Ideas and Materials
The following is a list of ideas of gifts young children can give to surprise someone. The materials you will need to provide are listed. The preparations range from simple to involved. Suggest:
  • Sneak into the kitchen early in the morning and put the spoons and cereal on the table.
  • Make a gift-certificate for five kisses and hugs. Save it till Christmas and give it to someone you love. (Provide: paper, markers, stickers)
  • If your family members leave their shoes near the door, line them up neatly when no one is watching.
  • Make a paper chain to give to someone for a Christmas tree decoration.  (Provide: construction paper cut into strips, and tape.)
  • Draw a picture of the Nativity and give it to someone on Christmas Eve.  (Provide: drawing paper, pencils, markers)
  • Give someone a nativity set.  (Provide: wooden figures cut with a jigsaw which can look like figures from the nativity story, markers, paint, and shoe boxes for stables.)
  • Make ‘bags of gold’ and with an adult, secretly leave these gifts for siblings, neighbors, relatives, etc. as St. Nicholas did. (Provide: yellow tissue paper, yellow ribbon, candy or cookie treats. Cut the tissue paper into 12” squares; place treats in the center of the tissue paper; gather the paper into a ‘bag’ and tie with ribbon.)
  • Feed the birds. (****MAKE CERTAIN NO CHILD IN YOUR CLASS HAS A PEANUT ALLERGY BEFORE CONSIDERING THIS PROJECT***) (Provide pine cones, bird seed, peanut butter, table knives, sandwich bags, a plate for the bird seed, and a wash cloth. Help children slather peanut butter onto pinecones with the table knives, then roll in birdseed; place in sandwich bags to take home; wash hands.
  • At home, if you have a pet, give it fresh water without being asked to do so. Only your pet will know this secret!
  • See if you have any treasures in your closet, toy box, etc. that someone in your family would like, such as a small toy, a colorful pen, or a hair barrette. Put it into that person’s shoe and hide and watch for him or her to find it.

Intergenerational Advent retreat: The Jesse Tree
The Jesse Tree is a tradition that introduces Jesus’ ancestors. Stories from the Old Testament are told, and participants create symbols to hang on Jesus’ ‘family tree.’ As this is an involved project, it works best at a gathering that lasts several hours and includes numerous adults.

One large tree can be created by the group and brought into the church as part of the Advent decorations, or individual families can make a tree to take home.

You will need:
  • A Bible written for very young children: find adults willing to read stories from this bible during the session. Suggested stories are Creation, Noah, Abraham and Sarah, Jacob, Joseph, Moses, Ruth, Samuel, David, Elijah, Daniel, Jonah, Elizabeth and Zechariah, Joseph, and Mary.
  • Materials for creating the symbols: colored felt, tissue paper, craft sticks, pipe cleaners, self-hardening clay, colored tag board, glitter, paper punch, glue, markers, scissors, paper to protect work surfaces, ample table space, etc.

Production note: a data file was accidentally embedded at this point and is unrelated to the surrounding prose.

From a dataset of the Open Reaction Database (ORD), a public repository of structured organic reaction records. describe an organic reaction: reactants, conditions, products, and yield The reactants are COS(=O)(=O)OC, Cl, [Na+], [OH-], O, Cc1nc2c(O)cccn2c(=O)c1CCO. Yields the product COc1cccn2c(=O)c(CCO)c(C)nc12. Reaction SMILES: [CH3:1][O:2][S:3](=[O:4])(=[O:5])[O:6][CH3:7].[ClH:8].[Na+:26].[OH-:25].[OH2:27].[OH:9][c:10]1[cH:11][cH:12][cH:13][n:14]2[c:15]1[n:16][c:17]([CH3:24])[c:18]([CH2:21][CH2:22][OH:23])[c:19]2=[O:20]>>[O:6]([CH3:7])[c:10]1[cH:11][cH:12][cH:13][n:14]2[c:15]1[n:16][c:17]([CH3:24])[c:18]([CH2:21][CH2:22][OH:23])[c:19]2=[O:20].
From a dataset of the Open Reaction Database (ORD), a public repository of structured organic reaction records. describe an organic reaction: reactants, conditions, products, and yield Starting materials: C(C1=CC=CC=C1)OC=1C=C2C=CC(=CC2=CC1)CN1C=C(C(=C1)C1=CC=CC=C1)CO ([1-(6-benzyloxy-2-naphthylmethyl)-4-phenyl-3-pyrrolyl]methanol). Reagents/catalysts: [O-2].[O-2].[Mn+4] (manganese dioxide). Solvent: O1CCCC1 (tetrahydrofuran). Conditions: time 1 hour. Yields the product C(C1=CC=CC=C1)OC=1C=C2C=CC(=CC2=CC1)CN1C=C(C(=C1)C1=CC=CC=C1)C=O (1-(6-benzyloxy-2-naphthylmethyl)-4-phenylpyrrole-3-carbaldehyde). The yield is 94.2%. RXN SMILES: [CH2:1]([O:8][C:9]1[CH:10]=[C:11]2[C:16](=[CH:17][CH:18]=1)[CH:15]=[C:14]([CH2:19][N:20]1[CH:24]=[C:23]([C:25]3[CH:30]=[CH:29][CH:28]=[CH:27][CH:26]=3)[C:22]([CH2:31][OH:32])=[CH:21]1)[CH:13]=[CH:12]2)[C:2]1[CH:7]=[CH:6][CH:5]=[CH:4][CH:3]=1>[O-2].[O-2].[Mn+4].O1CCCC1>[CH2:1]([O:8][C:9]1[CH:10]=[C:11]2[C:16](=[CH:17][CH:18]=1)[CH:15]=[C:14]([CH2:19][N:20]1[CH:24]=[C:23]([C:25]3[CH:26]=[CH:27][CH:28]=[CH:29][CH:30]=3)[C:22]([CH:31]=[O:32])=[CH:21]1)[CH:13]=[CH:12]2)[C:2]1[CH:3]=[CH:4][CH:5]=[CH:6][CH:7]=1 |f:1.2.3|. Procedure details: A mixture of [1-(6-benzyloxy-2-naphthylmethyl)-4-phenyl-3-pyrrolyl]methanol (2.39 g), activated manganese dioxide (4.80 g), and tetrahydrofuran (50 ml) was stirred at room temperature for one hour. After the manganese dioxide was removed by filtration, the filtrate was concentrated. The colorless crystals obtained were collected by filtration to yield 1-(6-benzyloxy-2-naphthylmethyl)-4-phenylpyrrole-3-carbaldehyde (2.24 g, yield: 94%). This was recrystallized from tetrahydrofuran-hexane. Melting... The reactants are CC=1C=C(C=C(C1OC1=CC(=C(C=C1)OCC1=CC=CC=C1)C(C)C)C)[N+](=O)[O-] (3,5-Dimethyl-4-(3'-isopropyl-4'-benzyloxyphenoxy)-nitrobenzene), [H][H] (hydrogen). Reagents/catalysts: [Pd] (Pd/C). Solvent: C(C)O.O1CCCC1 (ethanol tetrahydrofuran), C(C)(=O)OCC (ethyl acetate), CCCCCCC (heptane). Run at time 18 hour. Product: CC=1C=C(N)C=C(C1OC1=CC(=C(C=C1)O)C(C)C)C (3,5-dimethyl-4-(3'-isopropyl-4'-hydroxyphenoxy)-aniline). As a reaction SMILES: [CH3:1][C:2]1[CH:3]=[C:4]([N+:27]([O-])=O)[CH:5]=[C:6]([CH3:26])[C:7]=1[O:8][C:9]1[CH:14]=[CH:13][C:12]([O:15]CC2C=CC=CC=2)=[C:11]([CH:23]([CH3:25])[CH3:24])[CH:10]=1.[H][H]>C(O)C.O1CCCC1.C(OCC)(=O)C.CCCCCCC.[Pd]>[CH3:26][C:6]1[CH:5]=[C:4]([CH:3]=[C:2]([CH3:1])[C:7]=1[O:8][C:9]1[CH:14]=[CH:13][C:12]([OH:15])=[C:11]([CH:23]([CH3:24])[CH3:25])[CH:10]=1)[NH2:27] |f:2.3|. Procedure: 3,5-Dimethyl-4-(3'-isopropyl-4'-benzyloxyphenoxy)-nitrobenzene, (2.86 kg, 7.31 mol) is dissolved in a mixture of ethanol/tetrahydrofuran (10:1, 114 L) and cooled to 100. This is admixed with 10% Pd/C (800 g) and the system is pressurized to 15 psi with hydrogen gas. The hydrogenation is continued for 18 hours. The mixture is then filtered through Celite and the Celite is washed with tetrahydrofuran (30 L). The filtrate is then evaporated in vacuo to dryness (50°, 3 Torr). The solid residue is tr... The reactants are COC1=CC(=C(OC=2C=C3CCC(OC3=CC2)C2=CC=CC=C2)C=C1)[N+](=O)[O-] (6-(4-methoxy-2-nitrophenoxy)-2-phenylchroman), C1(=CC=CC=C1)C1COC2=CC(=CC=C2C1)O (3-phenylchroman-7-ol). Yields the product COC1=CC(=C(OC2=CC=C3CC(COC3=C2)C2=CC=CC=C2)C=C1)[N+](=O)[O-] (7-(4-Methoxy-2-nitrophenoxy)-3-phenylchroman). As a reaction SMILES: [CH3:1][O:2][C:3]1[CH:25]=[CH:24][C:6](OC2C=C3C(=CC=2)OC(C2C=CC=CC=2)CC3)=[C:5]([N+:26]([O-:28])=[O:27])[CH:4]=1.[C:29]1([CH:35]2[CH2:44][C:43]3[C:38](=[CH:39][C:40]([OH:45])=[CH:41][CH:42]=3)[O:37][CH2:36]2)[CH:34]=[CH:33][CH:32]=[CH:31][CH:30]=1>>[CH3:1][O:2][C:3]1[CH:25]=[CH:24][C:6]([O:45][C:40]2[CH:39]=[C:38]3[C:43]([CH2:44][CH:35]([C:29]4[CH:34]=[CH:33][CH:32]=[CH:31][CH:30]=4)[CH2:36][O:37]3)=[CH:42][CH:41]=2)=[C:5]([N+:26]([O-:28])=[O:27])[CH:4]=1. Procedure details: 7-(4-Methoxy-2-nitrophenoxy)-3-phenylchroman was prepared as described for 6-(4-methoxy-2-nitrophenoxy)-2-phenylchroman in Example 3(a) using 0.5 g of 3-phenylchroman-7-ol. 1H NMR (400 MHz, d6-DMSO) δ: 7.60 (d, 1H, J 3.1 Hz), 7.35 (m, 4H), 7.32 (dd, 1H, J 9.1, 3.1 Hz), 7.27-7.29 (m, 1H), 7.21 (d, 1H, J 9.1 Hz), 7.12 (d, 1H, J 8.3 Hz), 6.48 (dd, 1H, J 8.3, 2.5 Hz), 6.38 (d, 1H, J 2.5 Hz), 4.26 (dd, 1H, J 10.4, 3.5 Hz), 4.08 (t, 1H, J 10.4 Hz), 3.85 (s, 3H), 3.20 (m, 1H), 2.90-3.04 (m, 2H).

• Tree or trees: these can be branches off a deciduous tree, a small, artificial Christmas tree, an evergreen wreath, or an outline of a pine tree painted onto sturdy cardboard (symbols must be pinned on).
Begin with a short explanation of the Jesse Tree
Making a Jesse Tree helps us understand that many people lived before Jesus was born. (
(The Jesse Tree is named for Jesse, the father of King David.) They waited for him, just as we wait for his birthday now. These people were good, holy people and have interesting stories! We will read a story and think of a symbol to make, something that will remind of the person. Then we will hang that symbol on the tree, and read another story.

Adaptation of the Jesse Tree for classroom use:
Create simple symbols on paper, making copies for each child. Over the course of Advent days, tell the stories and have children decorate the appropriate symbols. Have children put the symbols on the tree as they are finished. Slowly the Jesse Tree will be decorated—a symbol in itself of the days of Advent waiting.
For symbol suggestions, see http://www.osv.com/Portals/0/images/pdf/JesseTree.pdf

Young Evangelists
Over the course of the Advent days, have children illustrate the Christmas story. Below is the text for a four-page book. Copy the text onto four papers and make enough copies for each child. In class, read the nativity story, then provide each child with a page. Allow time for each child to complete an illustration (anywhere from 20 seconds to 20 minutes!). Add pages as time permits. You may have to reread the nativity story each time the children are about to draw. When the books are complete, have children create covers with stiff paper. Fasten the pages together and have children gift wrap their books to take home and give to someone they love.
  • Page 1: Long ago, a young woman named Mary was traveling to Bethlehem with her husband, Joseph. Mary was going to have a baby very soon. This baby was a very special child—he was Jesus, God’s son!
  • Page 2: Mary and Joseph arrived in Bethlehem. There were so many people in Bethlehem that there was no place for them to stay. They had to sleep in a barn!  It was here that Baby Jesus was born.
  • Page 3: God sent angels to celebrate Jesus’ birth. The angels visited shepherds and their sheep. The angels sang and told the shepherds about the new baby. The shepherds went to see the baby and Mary and Joseph. Page 4: There were other visitors too. Very wise men traveled a long way to meet Jesus. Mary held little Jesus. She loved him very much!